The USDA’s and EPA’s solution is a program called the U.S. Food Waste Challenge, which invites food producers, retailers, consumers, nonprofits and government agencies to sign up and “list the activities they will undertake to help reduce, recover, or recycle food waste in the United States.” So far, General Mills, Unilever, and the Food Waste Reduction Alliance are among the program’s first participants.
As part of the program, the USDA is also addressing food waste in schools, updating nation-wide food loss estimates from retailers, pilot-testing a meat-composting program, and working to make it easier for companies to donate misbranded meat and poultry and imported produce that doesn’t meet the country’s strict quality standards instead of throwing it away. The agency will also be educating consumers about food waste and correct ways to store food — a lack of understanding that the Natural Resources Defense Council has cited as one of the major causes of food waste in America.
Throwing away food contributes directly to climate change — as EPA Acting Administrator Bob Perciasepe noted in a press release about the program, decomposing food releases methane, a greenhouse gas that is more than 20 times as effective at trapping atmospheric heat than carbon. According to the EPA, 17 percent of U.S. methane emissions come from landfills. But a high rate of wasted food also means a high rate of the energy that goes into food production — the water, fuel and farmland needed to grow crops and produce meat — is also wasted. It’s been estimated that 2 percent of all U.S. energy goes into food that American consumers and retailers are wasting.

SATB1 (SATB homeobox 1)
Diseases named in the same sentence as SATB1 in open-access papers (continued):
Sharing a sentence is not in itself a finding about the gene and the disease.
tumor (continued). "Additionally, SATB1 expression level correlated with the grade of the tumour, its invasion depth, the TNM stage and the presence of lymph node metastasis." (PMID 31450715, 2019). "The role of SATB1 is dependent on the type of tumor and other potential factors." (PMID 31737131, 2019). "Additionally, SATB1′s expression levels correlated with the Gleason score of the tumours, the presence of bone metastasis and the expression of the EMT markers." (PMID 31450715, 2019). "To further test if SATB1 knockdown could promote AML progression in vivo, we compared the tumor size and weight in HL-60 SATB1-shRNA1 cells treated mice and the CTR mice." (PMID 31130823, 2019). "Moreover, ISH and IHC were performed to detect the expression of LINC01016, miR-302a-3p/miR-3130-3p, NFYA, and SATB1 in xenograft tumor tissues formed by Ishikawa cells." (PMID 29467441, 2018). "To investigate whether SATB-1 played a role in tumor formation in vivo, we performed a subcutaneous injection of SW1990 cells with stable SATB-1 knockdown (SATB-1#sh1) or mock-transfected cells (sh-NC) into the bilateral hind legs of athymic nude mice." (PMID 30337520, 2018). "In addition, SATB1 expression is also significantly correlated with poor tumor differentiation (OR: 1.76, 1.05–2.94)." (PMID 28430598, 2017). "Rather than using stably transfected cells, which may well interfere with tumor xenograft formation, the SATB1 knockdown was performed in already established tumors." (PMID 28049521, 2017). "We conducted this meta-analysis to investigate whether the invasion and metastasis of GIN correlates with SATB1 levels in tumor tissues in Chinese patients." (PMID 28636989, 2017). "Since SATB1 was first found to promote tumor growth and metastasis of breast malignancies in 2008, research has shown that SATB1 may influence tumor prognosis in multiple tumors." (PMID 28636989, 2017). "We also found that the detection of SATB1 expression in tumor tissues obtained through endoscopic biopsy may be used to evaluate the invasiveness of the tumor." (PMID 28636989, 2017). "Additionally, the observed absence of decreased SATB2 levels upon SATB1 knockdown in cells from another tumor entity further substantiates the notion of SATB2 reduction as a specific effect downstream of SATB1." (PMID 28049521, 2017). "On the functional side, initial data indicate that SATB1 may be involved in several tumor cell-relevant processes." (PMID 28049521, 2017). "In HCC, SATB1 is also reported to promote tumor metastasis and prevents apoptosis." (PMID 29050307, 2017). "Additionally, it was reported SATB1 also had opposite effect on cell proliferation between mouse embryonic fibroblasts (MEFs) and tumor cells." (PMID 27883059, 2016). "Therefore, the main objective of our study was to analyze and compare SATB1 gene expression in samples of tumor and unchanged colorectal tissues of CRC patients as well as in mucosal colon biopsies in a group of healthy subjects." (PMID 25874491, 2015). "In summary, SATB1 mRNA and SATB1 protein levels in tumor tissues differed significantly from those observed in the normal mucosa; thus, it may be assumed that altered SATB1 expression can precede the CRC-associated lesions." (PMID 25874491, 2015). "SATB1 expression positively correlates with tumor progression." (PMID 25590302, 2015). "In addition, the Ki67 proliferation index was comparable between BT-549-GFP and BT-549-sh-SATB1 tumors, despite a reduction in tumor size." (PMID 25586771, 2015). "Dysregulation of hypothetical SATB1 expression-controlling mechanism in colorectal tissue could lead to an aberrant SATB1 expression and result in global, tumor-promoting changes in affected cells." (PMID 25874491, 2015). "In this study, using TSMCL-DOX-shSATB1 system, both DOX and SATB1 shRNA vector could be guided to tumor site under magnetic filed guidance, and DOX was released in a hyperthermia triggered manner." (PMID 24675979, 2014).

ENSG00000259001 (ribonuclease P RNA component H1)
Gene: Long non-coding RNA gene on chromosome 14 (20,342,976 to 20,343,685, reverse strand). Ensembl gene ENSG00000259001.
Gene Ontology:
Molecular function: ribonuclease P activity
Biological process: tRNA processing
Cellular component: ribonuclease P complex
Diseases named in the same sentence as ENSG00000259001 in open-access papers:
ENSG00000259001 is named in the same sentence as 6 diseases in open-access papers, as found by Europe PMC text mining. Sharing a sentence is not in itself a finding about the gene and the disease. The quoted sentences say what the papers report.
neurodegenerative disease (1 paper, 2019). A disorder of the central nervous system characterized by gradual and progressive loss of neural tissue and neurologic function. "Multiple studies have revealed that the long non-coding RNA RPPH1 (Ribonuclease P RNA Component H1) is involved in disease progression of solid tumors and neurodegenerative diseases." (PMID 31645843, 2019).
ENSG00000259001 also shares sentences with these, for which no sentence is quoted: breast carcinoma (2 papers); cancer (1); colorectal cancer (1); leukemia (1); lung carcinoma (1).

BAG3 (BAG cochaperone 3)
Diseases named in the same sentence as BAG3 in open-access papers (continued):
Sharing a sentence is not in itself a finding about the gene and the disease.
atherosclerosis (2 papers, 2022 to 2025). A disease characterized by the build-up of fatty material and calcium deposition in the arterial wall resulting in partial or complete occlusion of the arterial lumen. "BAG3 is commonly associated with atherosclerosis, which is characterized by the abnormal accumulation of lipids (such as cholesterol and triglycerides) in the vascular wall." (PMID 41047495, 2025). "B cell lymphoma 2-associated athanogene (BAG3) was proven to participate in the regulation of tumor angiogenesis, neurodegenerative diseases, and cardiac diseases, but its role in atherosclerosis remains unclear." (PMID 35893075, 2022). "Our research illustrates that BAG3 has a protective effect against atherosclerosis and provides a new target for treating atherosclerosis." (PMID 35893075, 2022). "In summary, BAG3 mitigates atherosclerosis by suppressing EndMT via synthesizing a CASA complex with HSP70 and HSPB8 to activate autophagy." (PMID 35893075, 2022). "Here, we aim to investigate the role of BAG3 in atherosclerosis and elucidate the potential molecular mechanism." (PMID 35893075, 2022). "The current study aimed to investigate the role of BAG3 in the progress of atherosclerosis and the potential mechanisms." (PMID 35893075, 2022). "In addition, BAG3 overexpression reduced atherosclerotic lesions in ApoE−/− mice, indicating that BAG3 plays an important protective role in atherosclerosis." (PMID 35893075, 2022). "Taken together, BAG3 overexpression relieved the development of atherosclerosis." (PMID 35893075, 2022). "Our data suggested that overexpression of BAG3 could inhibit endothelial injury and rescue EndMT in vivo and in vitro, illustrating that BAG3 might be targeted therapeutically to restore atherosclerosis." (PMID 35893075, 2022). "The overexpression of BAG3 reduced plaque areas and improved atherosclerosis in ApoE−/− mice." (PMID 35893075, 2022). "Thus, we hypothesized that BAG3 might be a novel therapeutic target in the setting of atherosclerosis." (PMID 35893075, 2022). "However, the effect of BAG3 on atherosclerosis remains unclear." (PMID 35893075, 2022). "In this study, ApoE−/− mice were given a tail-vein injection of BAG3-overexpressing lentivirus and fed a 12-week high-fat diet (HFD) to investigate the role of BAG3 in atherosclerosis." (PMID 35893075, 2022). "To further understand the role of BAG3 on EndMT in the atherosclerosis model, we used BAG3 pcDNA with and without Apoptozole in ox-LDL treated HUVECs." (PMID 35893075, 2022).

The problem of food waste isn’t limited to the U.S., and as food insecurity grows around the world, the task of finding ways of solving it becomes more urgent. Worldwide, it’s estimated estimated that one-third to a half of all food is wasted — despite estimates that 870 million people are undernourished. Global populations are projected to reach up to 10.5 billion by 2050, putting strain on the world’s food system. And the effects of climate change — extreme weather, droughts, floods and pest outbreaks — could put 20 percent more people worldwide at risk of hunger by 2050, according to the United Nations’ World Food Program.
Many countries have already seen the effects climate change can have on food supplies: last year’s record-breaking drought decimated winter and summer wheat crops in the U.S. and Russia, and U.S. soybeans and corn were hit just as hard. In 2012, worldwide food consumption surpassed production for the sixth time in 11 years, and low crop yields caused food prices to spike.